Rationale: Why a Failathon?

The learning analytics literature is biased

Publication bias is a well-known problem in many empirical disciplines, notably health and medicine. This is sometimes called the ‘file drawer’ effect. Researchers are incentivized to analyse their data to find positive results; positive results are more likely to be written up; and positive results are more likely to be accepted as publications. Negative results are more likely to languish, unloved, in file drawers.

The EU-funded Learning Analytics Community Exchange (LACE) project is building an Evidence Hub for learning analytics. The LACE Evidence Hub focuses on evidence for and against a set of key propositions about learning analytics. Evidence presented on the site is categorised according to whether it supports or detracts from a particular proposition.

Preliminary results suggest that learning analytics is no exception to the general trend: more than half the evidence in the Hub is classified as positive, and most of the rest is neutral or mixed. (A full account of this work is in preparation.)

Anecdotally, we know that not all learning analytics research yields positive results, and that the majority of large-scale projects encounter at least some serious problems. There are a few examples of these issues being reported in the learning analytics literature, such as Dawson & Macfadyen’s (2012) paper, but such reports remain unusual.

Further, publication bias is a problem for well-conducted studies. Very few outlets exist for those who want to publish accounts of studies that failed to generate interpretable results because of mistakes by the researchers.

Similar considerations apply to projects and activities applying learning analytics: successful work is given far more prominence than failure.

In summary, we tend to publicise our successes, and keep our failures to ourselves.

This prevents effective learning within the community

The printed literature enables us to learn of and from success. Failure can be an extremely rich source of learning. Indeed, some learning theories make explicit use of mistakes and failures in the learning process.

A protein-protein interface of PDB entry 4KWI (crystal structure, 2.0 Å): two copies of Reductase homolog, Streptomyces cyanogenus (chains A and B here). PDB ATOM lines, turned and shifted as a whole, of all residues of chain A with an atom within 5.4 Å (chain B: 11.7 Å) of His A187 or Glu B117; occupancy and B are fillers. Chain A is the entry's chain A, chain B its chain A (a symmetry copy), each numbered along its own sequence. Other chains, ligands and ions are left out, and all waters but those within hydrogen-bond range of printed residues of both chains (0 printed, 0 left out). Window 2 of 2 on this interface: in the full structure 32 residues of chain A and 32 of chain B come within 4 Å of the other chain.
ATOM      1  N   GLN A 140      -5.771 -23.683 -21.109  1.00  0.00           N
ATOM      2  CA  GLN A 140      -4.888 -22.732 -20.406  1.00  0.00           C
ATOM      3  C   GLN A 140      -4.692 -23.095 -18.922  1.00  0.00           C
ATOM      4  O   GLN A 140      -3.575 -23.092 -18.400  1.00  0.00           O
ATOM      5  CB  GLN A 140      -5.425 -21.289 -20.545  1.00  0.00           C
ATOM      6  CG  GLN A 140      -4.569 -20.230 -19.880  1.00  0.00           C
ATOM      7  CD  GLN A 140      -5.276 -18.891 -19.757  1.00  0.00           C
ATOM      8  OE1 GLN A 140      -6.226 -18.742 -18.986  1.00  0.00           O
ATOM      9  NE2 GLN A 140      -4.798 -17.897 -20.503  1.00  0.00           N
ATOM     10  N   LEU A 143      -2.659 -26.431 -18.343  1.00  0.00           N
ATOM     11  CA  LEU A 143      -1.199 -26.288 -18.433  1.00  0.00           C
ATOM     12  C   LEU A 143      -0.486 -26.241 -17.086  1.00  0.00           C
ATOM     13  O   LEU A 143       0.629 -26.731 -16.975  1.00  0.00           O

Learning from one’s own mistakes can be a very powerful source of expertise. However, it is more efficient – and less unpleasant – to learn from other people’s mistakes too. But this is difficult without access to information about failure.

Strong pressures keep it that way

Why is it like this?

The incentives that contribute to publication bias are considerable, and hard to change. In the medical field, there are moves such as requiring pre-registration of trials and protocols, but the evidence that these solve the problem is limited to date. Some journals now explicitly welcome negative results, and some devoted purely to negative results have sprung up.

However, the human pressure to publicise success but downplay failure is likely to persist. Organisational pressures on researchers and practitioners seem likely to increase.

A failure workshop can help

Such powerful social and systemic forces cannot be changed quickly or easily.

However, there are opportunities for learning from each other’s failures outside formal routes. The social spaces at LAK provide informal opportunities for sharing these sorts of experience.

This workshop aims to offer a more explicit and structured space for this to happen. We hope to create a space where researchers and practitioners can learn from each other’s mistakes.

Many teachers will be familiar with learners being reluctant to admit mistakes in public. This is one major rationale for the existence of closed discussion forums (Learning Management Systems/Virtual Learning Environments) in education: if the discussion is entirely open to the world, learners may be too reticent about failure to contribute. For this reason, this workshop will be semi-private, held under the Chatham House Rule (see Confidentiality).

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